The Jack Welch Era at General Electric
John Francis “Jack” Welch Jr. was Chairman and Chief Executive Officer of General
Electric Company between 1981 and 2001. He was responsible for building a tremendous
reputation for his company and the leadership that helped him achieve that. With combination of
ruthless focus and contradictory commitment to staff involvement, Welsh delivered the growth
figures that could only be dreamed of by smaller companies. Under his leadership, General
Electric thrived like never before and he took the world as he found it, by following basic rules,
broking a few and in those terms performed to his utmost. Within those twenty years he
accomplished things no other CEO had in GE's history; he fulfilled the company's primary
economic responsibilities to society and communities around the world by turning it into an
exceptionally profitable conglomerate.
Social Responsibility at General Electric
Jack Welch’s tenure at General Electric is often used as a model for corporate social
responsibility. “Corporate Social Responsibility (CSR) refers to operating a business in a
manner that accounts for the social and environmental impact created by the business.”
 In Welch’s era, GE fulfilled its responsibilities to society by serving customers worldwide
and stimulating the economy. His popularity was shared with opposing views. There were those
who despised him because of the jobs lost and those who shared his vision because they became
rich off of it. There are many aspects in the way he restructured the company that would play to
the social responsibility tactics. “Welch has gone on record as saying that he believes the time
has passed when making a profit and paying taxes was all that a company had to worry about.”
 He stood by his vision and in turn made General Electric a very successful company.
According to Milton Friedman, the social responsibility of business is to make profits.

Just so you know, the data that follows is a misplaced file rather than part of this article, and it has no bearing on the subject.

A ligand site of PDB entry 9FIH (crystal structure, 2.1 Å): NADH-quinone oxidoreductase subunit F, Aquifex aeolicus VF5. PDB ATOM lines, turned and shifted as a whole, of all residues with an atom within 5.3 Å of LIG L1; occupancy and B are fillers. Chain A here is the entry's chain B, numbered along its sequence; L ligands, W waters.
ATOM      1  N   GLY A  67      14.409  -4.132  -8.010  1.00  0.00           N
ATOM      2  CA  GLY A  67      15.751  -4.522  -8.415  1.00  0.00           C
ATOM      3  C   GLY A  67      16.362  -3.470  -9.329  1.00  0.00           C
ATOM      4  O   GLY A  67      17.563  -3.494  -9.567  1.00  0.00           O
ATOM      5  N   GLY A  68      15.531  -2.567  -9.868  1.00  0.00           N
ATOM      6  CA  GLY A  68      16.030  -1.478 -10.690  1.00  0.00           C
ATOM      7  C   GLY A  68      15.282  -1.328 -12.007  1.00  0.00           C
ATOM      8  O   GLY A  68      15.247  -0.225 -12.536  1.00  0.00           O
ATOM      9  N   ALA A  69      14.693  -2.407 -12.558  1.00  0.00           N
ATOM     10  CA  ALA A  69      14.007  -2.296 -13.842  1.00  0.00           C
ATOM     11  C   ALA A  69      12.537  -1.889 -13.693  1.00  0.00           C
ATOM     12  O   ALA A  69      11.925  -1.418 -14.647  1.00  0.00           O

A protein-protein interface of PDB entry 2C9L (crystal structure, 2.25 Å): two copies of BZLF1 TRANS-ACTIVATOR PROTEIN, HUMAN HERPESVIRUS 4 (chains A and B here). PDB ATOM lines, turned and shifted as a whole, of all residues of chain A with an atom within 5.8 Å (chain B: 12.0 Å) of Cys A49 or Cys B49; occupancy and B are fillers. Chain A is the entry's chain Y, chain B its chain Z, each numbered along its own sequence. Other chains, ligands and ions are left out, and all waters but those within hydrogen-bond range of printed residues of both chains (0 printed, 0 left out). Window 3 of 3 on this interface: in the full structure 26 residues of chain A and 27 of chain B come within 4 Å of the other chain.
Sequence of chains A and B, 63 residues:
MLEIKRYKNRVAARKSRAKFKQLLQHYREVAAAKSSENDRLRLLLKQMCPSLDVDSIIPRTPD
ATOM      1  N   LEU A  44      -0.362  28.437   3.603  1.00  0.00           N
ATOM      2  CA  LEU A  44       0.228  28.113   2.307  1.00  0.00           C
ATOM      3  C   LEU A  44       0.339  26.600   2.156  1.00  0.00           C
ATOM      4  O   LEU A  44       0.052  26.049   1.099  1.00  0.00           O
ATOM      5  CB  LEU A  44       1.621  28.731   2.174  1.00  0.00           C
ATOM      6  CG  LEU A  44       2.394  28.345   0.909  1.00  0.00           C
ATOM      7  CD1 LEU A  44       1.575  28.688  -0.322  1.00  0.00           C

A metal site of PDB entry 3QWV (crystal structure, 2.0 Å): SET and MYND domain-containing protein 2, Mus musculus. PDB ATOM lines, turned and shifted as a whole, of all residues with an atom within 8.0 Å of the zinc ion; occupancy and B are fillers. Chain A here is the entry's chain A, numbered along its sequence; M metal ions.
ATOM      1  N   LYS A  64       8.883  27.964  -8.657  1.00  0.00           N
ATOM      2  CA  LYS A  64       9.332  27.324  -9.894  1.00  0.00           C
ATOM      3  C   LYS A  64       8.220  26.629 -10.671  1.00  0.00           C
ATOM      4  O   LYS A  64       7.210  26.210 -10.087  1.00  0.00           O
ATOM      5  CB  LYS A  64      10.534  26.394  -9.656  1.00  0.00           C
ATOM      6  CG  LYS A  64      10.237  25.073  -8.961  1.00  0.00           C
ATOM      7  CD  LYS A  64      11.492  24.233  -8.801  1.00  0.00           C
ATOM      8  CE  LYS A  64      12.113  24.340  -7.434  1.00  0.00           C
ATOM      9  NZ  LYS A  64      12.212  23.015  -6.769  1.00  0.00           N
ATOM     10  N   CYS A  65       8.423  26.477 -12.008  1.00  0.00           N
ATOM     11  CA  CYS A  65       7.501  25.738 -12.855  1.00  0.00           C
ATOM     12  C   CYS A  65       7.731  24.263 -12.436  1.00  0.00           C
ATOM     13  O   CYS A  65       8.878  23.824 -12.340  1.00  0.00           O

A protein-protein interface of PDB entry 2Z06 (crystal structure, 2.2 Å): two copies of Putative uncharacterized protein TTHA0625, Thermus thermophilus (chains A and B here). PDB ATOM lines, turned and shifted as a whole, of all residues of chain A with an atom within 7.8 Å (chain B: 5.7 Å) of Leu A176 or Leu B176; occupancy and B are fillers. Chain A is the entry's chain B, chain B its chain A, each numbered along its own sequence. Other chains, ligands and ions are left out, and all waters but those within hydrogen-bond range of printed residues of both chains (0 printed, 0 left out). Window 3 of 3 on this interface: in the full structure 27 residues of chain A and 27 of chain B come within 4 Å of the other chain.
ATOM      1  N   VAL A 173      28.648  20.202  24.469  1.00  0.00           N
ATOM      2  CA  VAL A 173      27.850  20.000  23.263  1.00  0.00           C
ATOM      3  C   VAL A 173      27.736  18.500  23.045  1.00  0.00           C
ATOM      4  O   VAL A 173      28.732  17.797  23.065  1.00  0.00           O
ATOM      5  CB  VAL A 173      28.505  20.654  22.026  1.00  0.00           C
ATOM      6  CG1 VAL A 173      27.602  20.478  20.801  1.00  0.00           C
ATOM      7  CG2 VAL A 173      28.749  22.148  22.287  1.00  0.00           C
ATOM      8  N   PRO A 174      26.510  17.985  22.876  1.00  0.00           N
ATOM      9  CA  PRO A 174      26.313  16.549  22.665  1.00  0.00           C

“That responsibility is to conduct the business in accordance with their desires, which generally will be to make as much money as possible while conforming to the basic rules of the society,
both those embodied in law and those embodied in ethical custom.”  Both Welch and
Friedman shared the vision to make money, but their views on social responsibility were
similar. Friedman believed in obeying the law while making profits and Welch believed in the
financial success of the company. Welch’s vision was that every GE business would be the best
in their industry. For that reason, it’s apparent that GE under Welch does illustrate a narrower
view of corporate social responsibility closer to Friedman’s views.
Under Welch’s management, General Electric failed to comply with the General
Principles of Corporate Social Responsibility. Companies should always be honest, ethical an
devoted to the well being of their environment and the public they serve. While his motto was to
make a profit, he did so by doing some questionable things. Welch's years as CEO have not
been free of controversy and criticism. With so many acquisitions and divestitures, GE became
what Welch set out to make of it, a powerful conglomerate.
Ranking shareholders over employees and other stakeholders can have both pros and
cons. There are several strengths when it comes to ranking shareholders higher than employees
and other stakeholders. Shareholders have to be invested in the company because they have part
ownership and it’s beneficial to them that they work harder to be successful. The only beneficial
thing to an employee and stakeholders is the job they posses which pays them their salaries and
incentives so it is not really important that the company does well. Shareholders also hold some
weaknesses because they...
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